At Malayanūr a ceremony called mayāna or smasāna kollai (looting the burning-ground) is performed. The village of Malayanūr is famous for its Ankalamman temple, and, during the festival which takes place immediately after the Sivarātri, some thousands of people congregate at the temple, which is near the burning-ground. In front of the stone idol is a large ant-hill, on which two copper idols are placed, and a brass vessel, called korakkūdai, is placed at the base of the hill, to receive the various votive offerings. Early in the day, the pūjāri (a Sembadavan) goes to a tank, and brings a decorated pot, called pūngkaragam, to the temple. Offerings are made to a new pot, and, after a sheep has been sacrificed, the pot is filled with water, and carried on the head of the pūjāri, who shows signs of possession by the deity, through the streets of the village to the temple, dancing wildly, and never touching the pot with his hands.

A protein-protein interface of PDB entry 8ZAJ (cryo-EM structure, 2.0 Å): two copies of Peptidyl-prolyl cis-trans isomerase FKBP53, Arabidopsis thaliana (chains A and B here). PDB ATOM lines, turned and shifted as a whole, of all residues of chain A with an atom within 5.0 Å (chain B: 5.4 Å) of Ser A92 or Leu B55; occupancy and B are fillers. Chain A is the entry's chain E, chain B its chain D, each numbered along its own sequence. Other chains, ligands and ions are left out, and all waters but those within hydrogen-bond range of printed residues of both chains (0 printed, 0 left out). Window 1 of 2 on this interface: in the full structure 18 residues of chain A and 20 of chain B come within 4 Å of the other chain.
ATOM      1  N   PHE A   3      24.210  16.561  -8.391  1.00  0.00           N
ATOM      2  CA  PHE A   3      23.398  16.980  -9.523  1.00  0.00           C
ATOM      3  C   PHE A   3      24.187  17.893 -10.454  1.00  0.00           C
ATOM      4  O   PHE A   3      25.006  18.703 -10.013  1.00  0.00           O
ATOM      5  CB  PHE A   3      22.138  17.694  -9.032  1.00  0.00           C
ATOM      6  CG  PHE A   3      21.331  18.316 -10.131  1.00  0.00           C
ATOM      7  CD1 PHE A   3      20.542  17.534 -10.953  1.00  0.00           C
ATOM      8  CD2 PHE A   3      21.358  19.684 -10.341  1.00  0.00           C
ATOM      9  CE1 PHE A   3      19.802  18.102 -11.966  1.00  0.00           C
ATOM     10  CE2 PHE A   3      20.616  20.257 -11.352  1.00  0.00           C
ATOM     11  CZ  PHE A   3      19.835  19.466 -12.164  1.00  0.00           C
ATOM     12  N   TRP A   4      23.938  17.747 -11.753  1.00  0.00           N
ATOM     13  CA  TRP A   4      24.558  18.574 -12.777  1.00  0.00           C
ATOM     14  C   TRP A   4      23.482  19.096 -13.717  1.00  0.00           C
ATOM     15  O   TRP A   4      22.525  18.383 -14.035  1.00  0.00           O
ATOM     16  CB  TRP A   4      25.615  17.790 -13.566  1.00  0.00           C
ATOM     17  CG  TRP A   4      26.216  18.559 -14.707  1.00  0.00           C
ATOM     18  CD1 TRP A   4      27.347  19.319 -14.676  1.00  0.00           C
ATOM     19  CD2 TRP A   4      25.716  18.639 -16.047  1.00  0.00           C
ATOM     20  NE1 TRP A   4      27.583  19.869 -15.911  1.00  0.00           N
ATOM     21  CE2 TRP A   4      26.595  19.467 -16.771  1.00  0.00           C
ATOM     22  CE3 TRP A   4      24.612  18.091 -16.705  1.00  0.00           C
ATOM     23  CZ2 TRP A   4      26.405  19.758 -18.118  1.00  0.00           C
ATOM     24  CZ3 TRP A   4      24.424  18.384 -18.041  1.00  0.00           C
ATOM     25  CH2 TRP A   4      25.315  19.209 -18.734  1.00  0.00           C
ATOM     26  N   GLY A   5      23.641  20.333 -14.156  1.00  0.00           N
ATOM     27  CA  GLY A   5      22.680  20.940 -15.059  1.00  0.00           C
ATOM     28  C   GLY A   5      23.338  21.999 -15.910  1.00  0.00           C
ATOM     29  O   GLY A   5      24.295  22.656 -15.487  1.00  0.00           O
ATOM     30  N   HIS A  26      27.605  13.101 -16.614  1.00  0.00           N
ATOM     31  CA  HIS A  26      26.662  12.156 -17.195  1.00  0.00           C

It is believed that the pot remains on the head, without falling, through the influence of the goddess. When the temple is reached, another pūjāri takes up a framework, to which are tied a head made of rice flour, with three faces coloured white, black and red, representing the head of Brahma which was cut off by Siva, and a pot with three faces on it. The eyes of the flour figure are represented by hen’s eggs. The pot is placed beneath the head. Carrying the framework, and accompanied by music, the pūjāri goes in procession to the burning-ground, and, after offerings of a sheep, arrack, betel and fruits have been made to the head of Brahma, it is thrown away. Close to the spot where corpses are burnt, the pūjāris place on the ground five conical heaps (representing Ganēsa), made of the ashes of a corpse. To these are offered the various articles brought by those who have made vows, which include cooked pulses, bangles, betel, parts of the human body modelled in rice flour, etc. The offerings are piled up in a heap, which is said to reach ten or twelve feet in height. Soon afterwards, the people assembled fall on the heap, and carry off whatever they can secure. Hundreds of persons are said to become possessed, eat the ashes of the corpses, and bite any human bones, which they may come across.